Kawai AT, Martinez D, Saltus CW, Vassilev Z, Soriano-Gabarro M, Kaye JA. Incidence of skeletal-related events in men with castration-resistant prostate cancer. Poster presented at the Palliative and Supportive Care in Oncology Symposium; November 17, 2018. San Diego, CA. [abstract] J Clin Oncol. 2018 Nov; (suppl 34).


BACKGROUND: Skeletal-related events (SREs) are common in men with bone metastases and have negative consequences for patients with castration-resistant prostate cancer (CRPC), including pain, reduced quality of life, and increased risk of death. Published data on background rates of SREs in men with CPRC in real-world practice are sparse.

METHODS: We included men aged ≥ 65 years in the SEER-Medicare database with a prostate cancer diagnosis in 2000-2011 if they had no prior malignancy, had surgical or medical castration, and met protocol-defined criteria for castration resistance. Castration resistance was inferred from subsequent treatment with any of these systemic therapies: abiraterone, cabazitaxel, docetaxel, enzalutamide, mitoxantrone, or sipuleucel-T. The first occurrence of an SRE was identified in Medicare claims using diagnosis or procedure codes for fracture, bone surgery, radiation therapy, or spinal cord compression. We estimated incidence rates (IRs) of SREs in all eligible person-time and stratified by person-time before and after any use of the following bone-targeted agents (BTAs): alendronate, denosumab, ibandronate, pamidronate, risedronate, or zoledronic acid.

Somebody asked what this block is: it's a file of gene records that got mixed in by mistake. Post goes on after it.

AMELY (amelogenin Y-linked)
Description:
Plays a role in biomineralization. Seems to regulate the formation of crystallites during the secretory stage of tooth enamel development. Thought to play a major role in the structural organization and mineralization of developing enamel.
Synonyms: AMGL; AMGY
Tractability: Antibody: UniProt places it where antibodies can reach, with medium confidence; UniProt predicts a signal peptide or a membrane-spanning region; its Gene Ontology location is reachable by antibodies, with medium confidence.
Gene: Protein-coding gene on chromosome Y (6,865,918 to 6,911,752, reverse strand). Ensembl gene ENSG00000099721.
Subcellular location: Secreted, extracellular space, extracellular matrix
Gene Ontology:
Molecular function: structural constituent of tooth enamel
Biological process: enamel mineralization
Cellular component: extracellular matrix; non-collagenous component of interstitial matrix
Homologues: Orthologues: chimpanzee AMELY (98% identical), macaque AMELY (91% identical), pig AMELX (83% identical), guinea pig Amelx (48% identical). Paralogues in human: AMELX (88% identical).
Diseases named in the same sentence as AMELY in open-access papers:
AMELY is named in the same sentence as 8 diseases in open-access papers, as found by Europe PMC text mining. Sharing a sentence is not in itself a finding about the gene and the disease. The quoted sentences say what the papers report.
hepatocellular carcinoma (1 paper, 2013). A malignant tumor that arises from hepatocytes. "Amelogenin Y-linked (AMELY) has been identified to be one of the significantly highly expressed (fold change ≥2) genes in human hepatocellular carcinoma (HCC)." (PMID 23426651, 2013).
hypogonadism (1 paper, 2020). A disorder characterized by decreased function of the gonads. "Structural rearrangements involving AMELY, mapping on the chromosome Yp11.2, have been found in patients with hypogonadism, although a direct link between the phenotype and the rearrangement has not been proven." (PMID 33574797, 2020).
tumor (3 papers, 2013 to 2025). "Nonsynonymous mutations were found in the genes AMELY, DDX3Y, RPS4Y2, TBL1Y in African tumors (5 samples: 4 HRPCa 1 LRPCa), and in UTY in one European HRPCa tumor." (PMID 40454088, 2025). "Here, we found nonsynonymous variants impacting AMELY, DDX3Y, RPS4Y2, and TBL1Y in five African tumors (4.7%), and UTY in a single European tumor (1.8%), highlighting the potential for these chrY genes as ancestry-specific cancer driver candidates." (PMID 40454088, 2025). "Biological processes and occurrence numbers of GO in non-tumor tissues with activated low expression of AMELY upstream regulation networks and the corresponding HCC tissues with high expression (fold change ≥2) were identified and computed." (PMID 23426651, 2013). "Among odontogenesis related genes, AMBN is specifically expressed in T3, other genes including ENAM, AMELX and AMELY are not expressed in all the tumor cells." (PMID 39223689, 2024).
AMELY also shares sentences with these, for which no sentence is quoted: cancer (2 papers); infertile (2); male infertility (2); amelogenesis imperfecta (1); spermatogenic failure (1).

RESULTS: Of 2,234 men with CRPC (84% white, mean age 76.6 years), 896 (40%) had an SRE during follow-up, with 74% occurring within a year after cohort entry. Overall, the IR of SREs was 3.78 (95% CI, 3.53-4.03) per 100 person-months. The IR of SREs before any BTA use was 4.16 (95% CI, 3.71-4.65) per 100 person-months, and after any use was 3.60 (95% CI, 3.32-3.91) per 100 person-months.

CONCLUSIONS: In this large cohort of elderly men with CRPC in a real-world setting in the U.S., SREs were common, with most occurring within a year after cohort entry. Although a direct causal interpretation of the difference in rates before and after BTA use is not possible (since confounding by indication and other factors cannot be excluded), further analysis may address at least some potential confounders.

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